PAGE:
Clinton backs US research
Feb 2, 1998
Funding for basic research in the US will rise by 8% if President Clinton's budget request for next year is approved by congress. And if a proposed Research Fund for American gets the go-ahead, research funding will increase by 32% between now and 2003.
The good news is contained in the budget request for the fiscal year 1999 (FY99), which begins in October. The National Science Foundation will receive 10% more than this year, while science and technology at the Department of Energy is in line for a 3% rise. However, the request contains bad news for NASA - a cut of 3%. Funding for applied research across all government agencies will rise by 5%, while the total amount of research money that reaches universities is due to increase by 6%.
The director of the National Science Foundation (NSF), Neal Lane, called the request "an unprecedented vote of confidence in the Foundation and in the importance of investing in science and engineering." Of the $3773m requested for the NSF, $792m is ear-marked for the division of mathematical and physical sciences - an increase of 10.6%.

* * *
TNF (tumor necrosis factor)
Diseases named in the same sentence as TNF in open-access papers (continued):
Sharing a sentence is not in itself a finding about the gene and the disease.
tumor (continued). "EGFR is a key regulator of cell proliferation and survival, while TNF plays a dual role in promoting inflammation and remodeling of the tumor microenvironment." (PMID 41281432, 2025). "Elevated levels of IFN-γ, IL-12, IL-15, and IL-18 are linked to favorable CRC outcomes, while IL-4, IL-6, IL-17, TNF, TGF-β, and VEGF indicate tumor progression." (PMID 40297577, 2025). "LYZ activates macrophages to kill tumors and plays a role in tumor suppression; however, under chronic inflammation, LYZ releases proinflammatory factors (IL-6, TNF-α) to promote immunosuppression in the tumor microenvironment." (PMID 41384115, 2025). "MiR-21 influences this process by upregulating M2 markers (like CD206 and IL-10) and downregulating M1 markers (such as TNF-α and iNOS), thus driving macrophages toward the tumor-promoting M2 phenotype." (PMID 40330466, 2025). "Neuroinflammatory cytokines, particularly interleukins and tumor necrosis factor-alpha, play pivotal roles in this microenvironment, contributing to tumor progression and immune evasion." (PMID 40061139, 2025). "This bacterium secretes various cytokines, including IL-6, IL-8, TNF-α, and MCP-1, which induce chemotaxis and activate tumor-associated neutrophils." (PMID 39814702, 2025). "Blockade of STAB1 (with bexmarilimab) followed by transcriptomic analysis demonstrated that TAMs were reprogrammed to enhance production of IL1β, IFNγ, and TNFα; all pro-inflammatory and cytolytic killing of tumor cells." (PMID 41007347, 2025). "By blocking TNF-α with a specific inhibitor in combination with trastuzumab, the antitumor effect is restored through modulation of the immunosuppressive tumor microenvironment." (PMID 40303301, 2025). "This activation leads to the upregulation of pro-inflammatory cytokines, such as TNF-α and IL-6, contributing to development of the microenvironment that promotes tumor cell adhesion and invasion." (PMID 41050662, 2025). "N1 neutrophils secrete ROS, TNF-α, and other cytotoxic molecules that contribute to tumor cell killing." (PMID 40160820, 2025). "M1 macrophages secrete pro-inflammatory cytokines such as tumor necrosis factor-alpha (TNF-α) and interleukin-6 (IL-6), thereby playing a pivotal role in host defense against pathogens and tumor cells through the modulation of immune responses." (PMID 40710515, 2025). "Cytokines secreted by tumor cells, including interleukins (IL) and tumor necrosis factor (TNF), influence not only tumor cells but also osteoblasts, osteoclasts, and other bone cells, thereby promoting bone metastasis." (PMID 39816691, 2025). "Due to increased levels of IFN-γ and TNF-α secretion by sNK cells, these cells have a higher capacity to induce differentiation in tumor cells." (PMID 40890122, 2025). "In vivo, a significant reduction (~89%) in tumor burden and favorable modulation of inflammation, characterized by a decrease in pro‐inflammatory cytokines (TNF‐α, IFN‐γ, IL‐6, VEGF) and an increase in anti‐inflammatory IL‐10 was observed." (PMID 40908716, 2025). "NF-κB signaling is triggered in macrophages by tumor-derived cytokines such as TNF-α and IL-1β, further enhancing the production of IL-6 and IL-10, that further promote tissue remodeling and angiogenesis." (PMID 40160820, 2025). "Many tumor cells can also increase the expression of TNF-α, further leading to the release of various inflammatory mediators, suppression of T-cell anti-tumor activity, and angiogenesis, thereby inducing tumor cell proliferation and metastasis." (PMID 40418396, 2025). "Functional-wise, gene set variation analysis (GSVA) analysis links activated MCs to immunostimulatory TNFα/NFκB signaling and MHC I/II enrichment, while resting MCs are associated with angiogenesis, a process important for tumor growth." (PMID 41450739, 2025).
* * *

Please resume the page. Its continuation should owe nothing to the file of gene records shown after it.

The Department of Energy (DOE) hopes to receive $18bn in FY99, an increase of 8.9% overall. Some $2.7bn of this will go on science and technology, with the rest being spent on energy resources ($2.3bn), national security ($6.1bn) and environmental quality ($6.7bn). The president has also requested $157m to start construction of the Spallation Neutron Source at the Oak Ridge National Laboratory. Construction of the £1.3bn source is expected to take 7 years and will be funded by the basic energy sciences programme at the DOE. Funding for basic energy sciences will be increased from $665m to $836m to fund the source. Elsewhere within the DOE funding for high-energy physics will increase from $678m to $691m (up 2%), while support for nuclear physics is due to rise from $320m to $333m (up 4%). However, funding for magnetic fusion is set to fall slightly to $228m.
At NASA funding for the International Space Station will remain static at $2272m, while support for space science will fall from $2093m to $2057m - a drop of 1.7%.